Use of weight-loss surgery has increased 10-fold in hospitals in England since 2000 and those who have gastric bands fitted can reduce their risk of early death and cut health service costs, scientists said on Friday.
In a study published in the British Medical Journal, researchers said one reason for the rapid rise in weight-loss procedures, or bariatric surgery, was increased demand from obese patients as they become more aware of surgery as a viable treatment option.
Bariatric surgery is performed on people who are dangerously obese, as a way of trying to help them lose weight.
The idea is to reduce the size of the stomach, either with a gastric band or a gastric bypass that re-routes the small intestines to a small stomach pouch, or by removing a portion of the stomach.
A team of researchers based at Imperial College London analysed data on weight-loss surgery for the NHS in England between April 2000 and March 2008 and found that a total of 6,953 bariatric procedures were carried during that time.
The number of operations rose more than 10-fold from 238 in 2000 to 2,543 in 2007, they said in a report of their findings.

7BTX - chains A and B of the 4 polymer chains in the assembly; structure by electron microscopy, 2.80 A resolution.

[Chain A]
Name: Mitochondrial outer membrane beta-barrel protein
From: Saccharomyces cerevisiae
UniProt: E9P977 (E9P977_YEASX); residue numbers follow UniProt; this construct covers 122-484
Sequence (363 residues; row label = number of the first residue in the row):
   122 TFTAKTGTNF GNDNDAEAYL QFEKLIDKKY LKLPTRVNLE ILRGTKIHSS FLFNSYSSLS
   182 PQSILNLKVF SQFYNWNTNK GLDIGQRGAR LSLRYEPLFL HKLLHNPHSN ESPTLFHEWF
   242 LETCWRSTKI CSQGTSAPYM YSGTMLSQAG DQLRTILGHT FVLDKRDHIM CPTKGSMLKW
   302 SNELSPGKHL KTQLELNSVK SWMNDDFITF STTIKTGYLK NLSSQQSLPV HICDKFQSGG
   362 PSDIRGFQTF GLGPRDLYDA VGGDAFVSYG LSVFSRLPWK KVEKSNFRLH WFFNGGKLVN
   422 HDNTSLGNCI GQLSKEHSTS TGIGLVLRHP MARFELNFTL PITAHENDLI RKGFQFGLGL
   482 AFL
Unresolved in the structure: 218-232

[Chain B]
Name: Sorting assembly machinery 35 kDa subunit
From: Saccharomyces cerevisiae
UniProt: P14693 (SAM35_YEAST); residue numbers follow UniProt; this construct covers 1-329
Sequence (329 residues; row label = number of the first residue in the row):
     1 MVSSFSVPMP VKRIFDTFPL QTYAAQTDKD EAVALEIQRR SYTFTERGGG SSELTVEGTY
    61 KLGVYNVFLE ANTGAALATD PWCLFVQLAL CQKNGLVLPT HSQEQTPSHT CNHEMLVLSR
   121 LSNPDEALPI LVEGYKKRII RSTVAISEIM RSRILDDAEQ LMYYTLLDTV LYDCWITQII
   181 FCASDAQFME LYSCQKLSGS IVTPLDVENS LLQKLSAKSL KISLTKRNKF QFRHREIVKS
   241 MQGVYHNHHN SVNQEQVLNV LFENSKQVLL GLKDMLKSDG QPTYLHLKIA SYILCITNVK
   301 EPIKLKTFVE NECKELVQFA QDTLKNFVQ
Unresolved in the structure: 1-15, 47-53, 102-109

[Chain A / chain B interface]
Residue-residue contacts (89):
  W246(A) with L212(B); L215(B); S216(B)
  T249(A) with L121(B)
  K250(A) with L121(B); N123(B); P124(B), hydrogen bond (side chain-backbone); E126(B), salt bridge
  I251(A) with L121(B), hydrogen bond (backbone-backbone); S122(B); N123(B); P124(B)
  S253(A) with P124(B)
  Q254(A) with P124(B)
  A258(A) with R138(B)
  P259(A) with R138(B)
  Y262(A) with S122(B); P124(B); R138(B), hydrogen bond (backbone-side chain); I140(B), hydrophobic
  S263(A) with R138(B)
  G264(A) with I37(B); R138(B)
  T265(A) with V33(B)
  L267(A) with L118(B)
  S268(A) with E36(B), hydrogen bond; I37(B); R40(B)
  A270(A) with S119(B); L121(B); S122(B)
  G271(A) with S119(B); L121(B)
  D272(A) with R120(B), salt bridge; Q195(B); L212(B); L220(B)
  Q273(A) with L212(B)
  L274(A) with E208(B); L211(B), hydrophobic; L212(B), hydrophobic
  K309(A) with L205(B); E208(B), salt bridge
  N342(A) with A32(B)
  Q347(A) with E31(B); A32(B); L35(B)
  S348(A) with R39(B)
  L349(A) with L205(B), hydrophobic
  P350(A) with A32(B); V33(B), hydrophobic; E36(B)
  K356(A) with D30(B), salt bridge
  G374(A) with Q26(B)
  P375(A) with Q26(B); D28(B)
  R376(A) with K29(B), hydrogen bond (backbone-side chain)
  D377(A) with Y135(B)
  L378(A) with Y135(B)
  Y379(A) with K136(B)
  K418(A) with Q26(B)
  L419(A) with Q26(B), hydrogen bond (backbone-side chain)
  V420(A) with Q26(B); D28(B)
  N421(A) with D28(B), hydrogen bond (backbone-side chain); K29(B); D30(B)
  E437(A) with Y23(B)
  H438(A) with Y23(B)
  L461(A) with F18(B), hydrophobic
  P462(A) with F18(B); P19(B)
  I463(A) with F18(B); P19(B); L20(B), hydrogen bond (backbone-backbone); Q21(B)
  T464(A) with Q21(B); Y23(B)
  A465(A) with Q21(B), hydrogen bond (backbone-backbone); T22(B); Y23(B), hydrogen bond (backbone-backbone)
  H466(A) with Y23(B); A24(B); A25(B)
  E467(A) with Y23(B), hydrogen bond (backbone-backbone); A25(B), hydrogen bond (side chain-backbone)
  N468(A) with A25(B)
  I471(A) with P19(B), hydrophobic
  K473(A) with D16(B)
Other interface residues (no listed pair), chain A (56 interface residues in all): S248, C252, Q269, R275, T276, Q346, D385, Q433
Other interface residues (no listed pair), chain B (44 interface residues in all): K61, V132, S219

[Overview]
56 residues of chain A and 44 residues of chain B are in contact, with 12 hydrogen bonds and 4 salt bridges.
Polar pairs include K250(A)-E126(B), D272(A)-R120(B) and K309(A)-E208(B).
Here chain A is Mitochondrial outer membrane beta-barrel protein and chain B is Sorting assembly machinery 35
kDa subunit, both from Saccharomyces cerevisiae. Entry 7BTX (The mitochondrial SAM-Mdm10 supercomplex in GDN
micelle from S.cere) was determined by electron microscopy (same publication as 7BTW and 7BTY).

Analysing outcomes for patients at 30 months and one year after surgery, the researchers found that those who had gastric banding had lower post-surgery death rates and had to be readmitted to hospital less and for shorter times than patients who had gastric bypass operations.
The National Institute for Health and Clinical Excellence (NICE), which assesses the cost effectiveness of medical treatments for the NHS, recommends bariatric surgery for people with morbid obesity.
This includes people with a body mass index (BMI) of at least 40, and those who have a BMI of at least 35 and are also suffering from other diseases that could be improved by weight loss.
BMI is equal to weight in kilograms divided by height in metres squared.
(Reporting by Kate Kelland; Editing by Steve Addison)